Python-Ref > Basic usage > Exceptions > What is an exception
 
 

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What is an exception

In case something goes wrong in your program and the Python interpreter no longer knows what to do, it "throws an exception". That is, it lets you know that some exceptional, unaccounted for, thing has happened.
It is your problem to deal with exceptions. If you don't, your program will crash.
The following program throws an exception and it is not caught..
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Zdroj: (exception1.1.py)
  1   print 1/0  # division by zero
stderr:
Traceback (most recent call last):
  File "exception1.1.py", line 1, in ?
    print 1/0  # division by zero
ZeroDivisionError: integer division or modulo by zero
Doba běhu: 21.1 ms
.. therefore it crashes.
The next program is wiser and takes care of the problem.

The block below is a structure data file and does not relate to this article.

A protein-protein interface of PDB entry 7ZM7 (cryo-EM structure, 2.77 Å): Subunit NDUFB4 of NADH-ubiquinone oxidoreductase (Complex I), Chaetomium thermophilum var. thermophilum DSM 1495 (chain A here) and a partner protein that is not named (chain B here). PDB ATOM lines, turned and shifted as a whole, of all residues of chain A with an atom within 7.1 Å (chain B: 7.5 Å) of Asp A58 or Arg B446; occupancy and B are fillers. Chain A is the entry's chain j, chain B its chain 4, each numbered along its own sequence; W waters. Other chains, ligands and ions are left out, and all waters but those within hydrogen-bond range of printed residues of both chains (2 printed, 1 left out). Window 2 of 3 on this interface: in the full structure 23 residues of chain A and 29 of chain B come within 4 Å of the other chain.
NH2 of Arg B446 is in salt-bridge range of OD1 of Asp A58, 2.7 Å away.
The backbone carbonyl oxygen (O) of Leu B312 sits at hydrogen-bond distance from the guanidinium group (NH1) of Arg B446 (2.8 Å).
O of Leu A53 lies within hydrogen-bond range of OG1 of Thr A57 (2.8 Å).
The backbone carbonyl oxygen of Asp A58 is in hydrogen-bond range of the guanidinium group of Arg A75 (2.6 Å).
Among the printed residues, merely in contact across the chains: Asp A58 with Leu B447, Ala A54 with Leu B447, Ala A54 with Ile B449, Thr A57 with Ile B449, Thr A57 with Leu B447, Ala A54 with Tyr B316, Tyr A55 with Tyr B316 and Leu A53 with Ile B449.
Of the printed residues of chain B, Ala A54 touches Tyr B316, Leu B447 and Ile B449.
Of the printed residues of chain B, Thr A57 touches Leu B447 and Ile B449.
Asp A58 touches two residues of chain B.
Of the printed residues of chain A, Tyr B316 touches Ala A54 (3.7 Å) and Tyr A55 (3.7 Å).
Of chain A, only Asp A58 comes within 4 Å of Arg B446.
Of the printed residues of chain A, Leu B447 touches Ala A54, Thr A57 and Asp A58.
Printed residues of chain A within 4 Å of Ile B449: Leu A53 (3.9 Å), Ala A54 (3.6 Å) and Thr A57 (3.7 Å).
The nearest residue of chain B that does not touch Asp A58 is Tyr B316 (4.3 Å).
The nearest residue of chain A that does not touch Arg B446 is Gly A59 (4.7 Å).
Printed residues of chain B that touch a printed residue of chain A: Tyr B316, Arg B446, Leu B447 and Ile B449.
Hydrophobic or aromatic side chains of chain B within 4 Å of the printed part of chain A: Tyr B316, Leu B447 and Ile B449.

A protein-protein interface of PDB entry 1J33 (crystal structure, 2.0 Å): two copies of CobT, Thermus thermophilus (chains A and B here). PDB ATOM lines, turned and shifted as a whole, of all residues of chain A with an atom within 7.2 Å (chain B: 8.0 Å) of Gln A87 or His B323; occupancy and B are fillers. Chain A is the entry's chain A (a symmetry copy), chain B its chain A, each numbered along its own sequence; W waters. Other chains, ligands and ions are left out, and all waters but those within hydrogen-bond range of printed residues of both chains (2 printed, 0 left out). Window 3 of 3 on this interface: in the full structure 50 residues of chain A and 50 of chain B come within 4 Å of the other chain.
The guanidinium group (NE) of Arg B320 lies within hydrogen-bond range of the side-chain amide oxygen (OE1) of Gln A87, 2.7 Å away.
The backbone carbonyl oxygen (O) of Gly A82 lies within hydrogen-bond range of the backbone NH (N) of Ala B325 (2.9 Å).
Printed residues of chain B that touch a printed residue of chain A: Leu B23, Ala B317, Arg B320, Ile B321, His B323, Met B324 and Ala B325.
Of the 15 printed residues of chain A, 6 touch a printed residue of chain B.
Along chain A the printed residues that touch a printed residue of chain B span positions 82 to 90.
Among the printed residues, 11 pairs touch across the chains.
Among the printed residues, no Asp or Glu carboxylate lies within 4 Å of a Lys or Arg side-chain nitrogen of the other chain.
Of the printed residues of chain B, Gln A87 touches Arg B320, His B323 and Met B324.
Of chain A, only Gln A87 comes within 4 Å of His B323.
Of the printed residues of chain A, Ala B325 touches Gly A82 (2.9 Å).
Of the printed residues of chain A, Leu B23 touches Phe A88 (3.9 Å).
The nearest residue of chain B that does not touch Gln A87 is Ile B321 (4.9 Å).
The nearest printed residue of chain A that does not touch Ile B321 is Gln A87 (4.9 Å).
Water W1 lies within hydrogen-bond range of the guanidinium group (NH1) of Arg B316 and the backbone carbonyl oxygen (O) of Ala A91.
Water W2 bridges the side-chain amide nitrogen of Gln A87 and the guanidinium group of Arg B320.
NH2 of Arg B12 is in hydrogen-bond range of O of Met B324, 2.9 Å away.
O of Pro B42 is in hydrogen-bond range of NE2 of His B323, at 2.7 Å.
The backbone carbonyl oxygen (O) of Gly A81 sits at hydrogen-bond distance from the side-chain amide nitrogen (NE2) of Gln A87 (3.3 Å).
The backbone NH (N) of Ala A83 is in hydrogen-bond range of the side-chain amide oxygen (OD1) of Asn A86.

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Zdroj: (exception1.2.py)
  1   try:   # if the following code throws an exception, it is caught in 'except'
  2       print 1/0  # division by zero
  3   except:
  4       print "you cannot divide by zero"
stdout:
you cannot divide by zero
Doba běhu: 20.9 ms
Exceptions have different "values" in order to help you distinguish between different sources of the problem. It is usually good to write the except clause only for the case you are really prepared to deal with.
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Zdroj: (exception1.3.py)
  1   try:   # if the following code throws an exception, it is caught in 'except'
  2       print 1/0  # division by zero
  3   except ZeroDivisionError:
  4       print "you cannot divide by zero"
stdout:
you cannot divide by zero
Doba běhu: 21.0 ms
The following program demonstrates the case where two things could go wrong.
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Zdroj: (exception1.4.py)
  1   try:   # if the following code throws an exception, it is caught in 'except'
  2       print x/0  # no such variable x, division by zero
  3   except ZeroDivisionError:
  4       print "you cannot divide by zero"
  5   except:
  6       print "unknown error"
stdout:
unknown error
Doba běhu: 21.0 ms